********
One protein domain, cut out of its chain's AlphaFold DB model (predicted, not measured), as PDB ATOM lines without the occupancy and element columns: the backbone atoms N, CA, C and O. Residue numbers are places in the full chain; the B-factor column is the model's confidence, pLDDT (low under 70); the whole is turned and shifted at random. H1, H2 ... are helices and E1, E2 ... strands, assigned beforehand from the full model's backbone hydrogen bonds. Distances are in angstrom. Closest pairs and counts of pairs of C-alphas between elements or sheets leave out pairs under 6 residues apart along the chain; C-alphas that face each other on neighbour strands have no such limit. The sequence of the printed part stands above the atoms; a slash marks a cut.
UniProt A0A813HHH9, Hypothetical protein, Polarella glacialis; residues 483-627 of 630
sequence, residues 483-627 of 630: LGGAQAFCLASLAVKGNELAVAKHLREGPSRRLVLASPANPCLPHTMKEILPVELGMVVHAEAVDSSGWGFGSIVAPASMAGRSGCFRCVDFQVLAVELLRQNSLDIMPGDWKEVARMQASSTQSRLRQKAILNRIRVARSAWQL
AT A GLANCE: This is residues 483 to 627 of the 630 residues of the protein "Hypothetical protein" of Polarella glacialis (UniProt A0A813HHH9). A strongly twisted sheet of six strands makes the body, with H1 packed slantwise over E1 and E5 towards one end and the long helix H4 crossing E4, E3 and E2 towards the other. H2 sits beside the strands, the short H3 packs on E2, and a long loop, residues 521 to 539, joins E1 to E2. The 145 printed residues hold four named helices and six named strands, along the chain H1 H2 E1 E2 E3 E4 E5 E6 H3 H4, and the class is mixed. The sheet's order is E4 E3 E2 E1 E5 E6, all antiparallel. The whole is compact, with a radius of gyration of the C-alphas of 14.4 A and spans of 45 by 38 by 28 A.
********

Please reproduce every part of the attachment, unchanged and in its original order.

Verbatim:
One protein domain, cut out of its chain's AlphaFold DB model (predicted, not measured), as PDB ATOM lines without the occupancy and element columns: the backbone atoms N, CA, C and O. Residue numbers are places in the full chain; the B-factor column is the model's confidence, pLDDT (low under 70); the whole is turned and shifted at random. H1, H2 ... are helices and E1, E2 ... strands, assigned beforehand from the full model's backbone hydrogen bonds. Distances are in angstrom. Closest pairs and counts of pairs of C-alphas between elements or sheets leave out pairs under 6 residues apart along the chain; C-alphas that face each other on neighbour strands have no such limit. The sequence of the printed part stands above the atoms; a slash marks a cut.
UniProt A0A813HHH9, Hypothetical protein, Polarella glacialis; residues 483-627 of 630
sequence, residues 483-627 of 630: LGGAQAFCLASLAVKGNELAVAKHLREGPSRRLVLASPANPCLPHTMKEILPVELGMVVHAEAVDSSGWGFGSIVAPASMAGRSGCFRCVDFQVLAVELLRQNSLDIMPGDWKEVARMQASSTQSRLRQKAILNRIRVARSAWQL
AT A GLANCE: This is residues 483 to 627 of the 630 residues of the protein "Hypothetical protein" of Polarella glacialis (UniProt A0A813HHH9). A strongly twisted sheet of six strands makes the body, with H1 packed slantwise over E1 and E5 towards one end and the long helix H4 crossing E4, E3 and E2 towards the other. H2 sits beside the strands, the short H3 packs on E2, and a long loop, residues 521 to 539, joins E1 to E2. The 145 printed residues hold four named helices and six named strands, along the chain H1 H2 E1 E2 E3 E4 E5 E6 H3 H4, and the class is mixed. The sheet's order is E4 E3 E2 E1 E5 E6, all antiparallel. The whole is compact, with a radius of gyration of the C-alphas of 14.4 A and spans of 45 by 38 by 28 A.